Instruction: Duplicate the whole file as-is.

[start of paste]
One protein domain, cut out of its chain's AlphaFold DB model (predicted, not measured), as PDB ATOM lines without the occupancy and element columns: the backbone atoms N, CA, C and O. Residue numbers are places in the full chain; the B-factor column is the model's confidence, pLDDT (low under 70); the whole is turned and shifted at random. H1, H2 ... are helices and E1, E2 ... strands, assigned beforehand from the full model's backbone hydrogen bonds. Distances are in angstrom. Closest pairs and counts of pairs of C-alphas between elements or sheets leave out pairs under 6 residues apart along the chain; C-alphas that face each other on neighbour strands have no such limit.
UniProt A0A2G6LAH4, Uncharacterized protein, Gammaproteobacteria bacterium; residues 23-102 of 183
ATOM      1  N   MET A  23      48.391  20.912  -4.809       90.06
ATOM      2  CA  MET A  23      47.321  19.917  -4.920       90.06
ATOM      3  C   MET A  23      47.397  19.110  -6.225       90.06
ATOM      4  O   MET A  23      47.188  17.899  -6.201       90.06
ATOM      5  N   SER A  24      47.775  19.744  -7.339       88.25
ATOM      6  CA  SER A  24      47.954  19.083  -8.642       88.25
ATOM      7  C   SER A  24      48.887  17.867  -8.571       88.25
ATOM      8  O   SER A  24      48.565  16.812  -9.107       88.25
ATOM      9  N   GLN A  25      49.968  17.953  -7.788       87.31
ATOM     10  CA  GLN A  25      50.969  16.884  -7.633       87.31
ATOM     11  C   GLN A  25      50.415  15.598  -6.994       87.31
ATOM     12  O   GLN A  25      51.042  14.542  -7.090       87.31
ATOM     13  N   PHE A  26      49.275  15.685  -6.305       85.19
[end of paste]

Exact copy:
One protein domain, cut out of its chain's AlphaFold DB model (predicted, not measured), as PDB ATOM lines without the occupancy and element columns: the backbone atoms N, CA, C and O. Residue numbers are places in the full chain; the B-factor column is the model's confidence, pLDDT (low under 70); the whole is turned and shifted at random. H1, H2 ... are helices and E1, E2 ... strands, assigned beforehand from the full model's backbone hydrogen bonds. Distances are in angstrom. Closest pairs and counts of pairs of C-alphas between elements or sheets leave out pairs under 6 residues apart along the chain; C-alphas that face each other on neighbour strands have no such limit.
UniProt A0A2G6LAH4, Uncharacterized protein, Gammaproteobacteria bacterium; residues 23-102 of 183
ATOM      1  N   MET A  23      48.391  20.912  -4.809       90.06
ATOM      2  CA  MET A  23      47.321  19.917  -4.920       90.06
ATOM      3  C   MET A  23      47.397  19.110  -6.225       90.06
ATOM      4  O   MET A  23      47.188  17.899  -6.201       90.06
ATOM      5  N   SER A  24      47.775  19.744  -7.339       88.25
ATOM      6  CA  SER A  24      47.954  19.083  -8.642       88.25
ATOM      7  C   SER A  24      48.887  17.867  -8.571       88.25
ATOM      8  O   SER A  24      48.565  16.812  -9.107       88.25
ATOM      9  N   GLN A  25      49.968  17.953  -7.788       87.31
ATOM     10  CA  GLN A  25      50.969  16.884  -7.633       87.31
ATOM     11  C   GLN A  25      50.415  15.598  -6.994       87.31
ATOM     12  O   GLN A  25      51.042  14.542  -7.090       87.31
ATOM     13  N   PHE A  26      49.275  15.685  -6.305       85.19